Your voice counts! Take our survey for a chance to win a $25 rideshare gift card. Thank you! Click here for Survey.
This week marks the beginning of the Uber versus Waymo trial in San Francisco. The lawsuit against Uber, issued last year, stated that the company stole information from Waymo. The results of this trail may determine the fate of Uber’s self-driving car program.
Waymo, an Alphabet subsidiary, has been developing technology for self-driving cars for years now. One of Waymo’s former engineers left the company to start his own self-driving truck company called Otto. Uber acquired Otto in 2016, and with that acquisition came Anthony Levandowski, the former Waymo engineer and current CEO of Otto.
Levandowski is a brilliant engineer who is said to be one of the first people to work on developing autonomous vehicle technology when he first started at Google on the Waymo team.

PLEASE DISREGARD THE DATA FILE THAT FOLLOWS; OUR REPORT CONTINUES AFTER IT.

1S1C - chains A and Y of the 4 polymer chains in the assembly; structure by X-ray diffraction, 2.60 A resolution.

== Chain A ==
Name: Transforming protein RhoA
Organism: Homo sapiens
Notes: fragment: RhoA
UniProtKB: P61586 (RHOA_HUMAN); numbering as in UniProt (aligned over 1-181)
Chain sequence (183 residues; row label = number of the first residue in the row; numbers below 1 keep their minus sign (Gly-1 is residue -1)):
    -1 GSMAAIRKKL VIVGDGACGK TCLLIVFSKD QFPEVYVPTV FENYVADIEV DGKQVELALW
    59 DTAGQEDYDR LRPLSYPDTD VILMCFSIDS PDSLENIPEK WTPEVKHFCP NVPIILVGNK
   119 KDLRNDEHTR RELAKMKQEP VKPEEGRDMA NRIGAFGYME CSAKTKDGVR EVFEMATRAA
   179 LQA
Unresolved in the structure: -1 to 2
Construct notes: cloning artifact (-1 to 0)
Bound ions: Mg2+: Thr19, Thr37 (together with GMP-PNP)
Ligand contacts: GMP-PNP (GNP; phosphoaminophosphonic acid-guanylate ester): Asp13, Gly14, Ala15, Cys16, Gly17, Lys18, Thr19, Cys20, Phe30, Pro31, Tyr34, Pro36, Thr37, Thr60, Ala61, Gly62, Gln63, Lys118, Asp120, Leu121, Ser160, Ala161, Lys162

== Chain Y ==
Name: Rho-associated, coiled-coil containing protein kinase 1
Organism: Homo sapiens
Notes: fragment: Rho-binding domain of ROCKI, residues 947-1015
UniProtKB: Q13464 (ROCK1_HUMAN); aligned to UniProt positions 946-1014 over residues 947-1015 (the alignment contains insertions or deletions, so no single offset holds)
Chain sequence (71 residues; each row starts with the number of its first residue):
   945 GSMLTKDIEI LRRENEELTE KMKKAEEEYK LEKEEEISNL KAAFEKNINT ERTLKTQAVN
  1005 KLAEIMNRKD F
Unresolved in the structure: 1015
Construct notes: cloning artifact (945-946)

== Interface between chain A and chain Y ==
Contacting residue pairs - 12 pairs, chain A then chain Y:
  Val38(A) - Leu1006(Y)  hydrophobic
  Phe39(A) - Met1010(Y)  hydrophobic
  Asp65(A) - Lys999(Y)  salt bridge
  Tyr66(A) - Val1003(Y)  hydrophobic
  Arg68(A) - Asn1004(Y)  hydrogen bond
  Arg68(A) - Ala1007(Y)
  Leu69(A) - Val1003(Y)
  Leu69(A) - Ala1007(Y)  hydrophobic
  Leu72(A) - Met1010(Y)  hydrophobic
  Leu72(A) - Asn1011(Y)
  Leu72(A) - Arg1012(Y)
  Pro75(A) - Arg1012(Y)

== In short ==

Some of the arguments in the current Uber vs. Waymo case are reliant on Uber’s former chief executive officer, Travis Kalanick. Kalanick was CEO when Uber acquired Otto and Levandowski became part of Uber’s self-driving car operation. Evidence presented in the trial shows that Kalanick wanted to use Levandowski to gain a competitive edge over Google’s Waymo.
At the time, there was a lot of pressure for Uber to develop their autonomous vehicles, due to the increasing number of competitors joining the force, like Tesla and GM.
Waymo is presenting Kalanick as the blame for the case – arguing that the former executive plotted the entire situation where Levandowski stole the information from Waymo, placing the blame on him instead of Levandowski.
Uber, on the other hand, is arguing that their actions were as any Silicon Valley competitor would act in the same situation. The competition is fierce, and they targeted Levandowski because he was good at what he did. Uber’s other main argument is that the information that Levandowski allegedly stole was not used in Uber’s vehicles.
One thing remains certain in this case – Anthony Levandowski will not be speaking up in court, pleading the 5th amendment, which is not surprising given that neither side is in favor of him.
The trial will continue and updates will be shared sporadically throughout the progression of the case.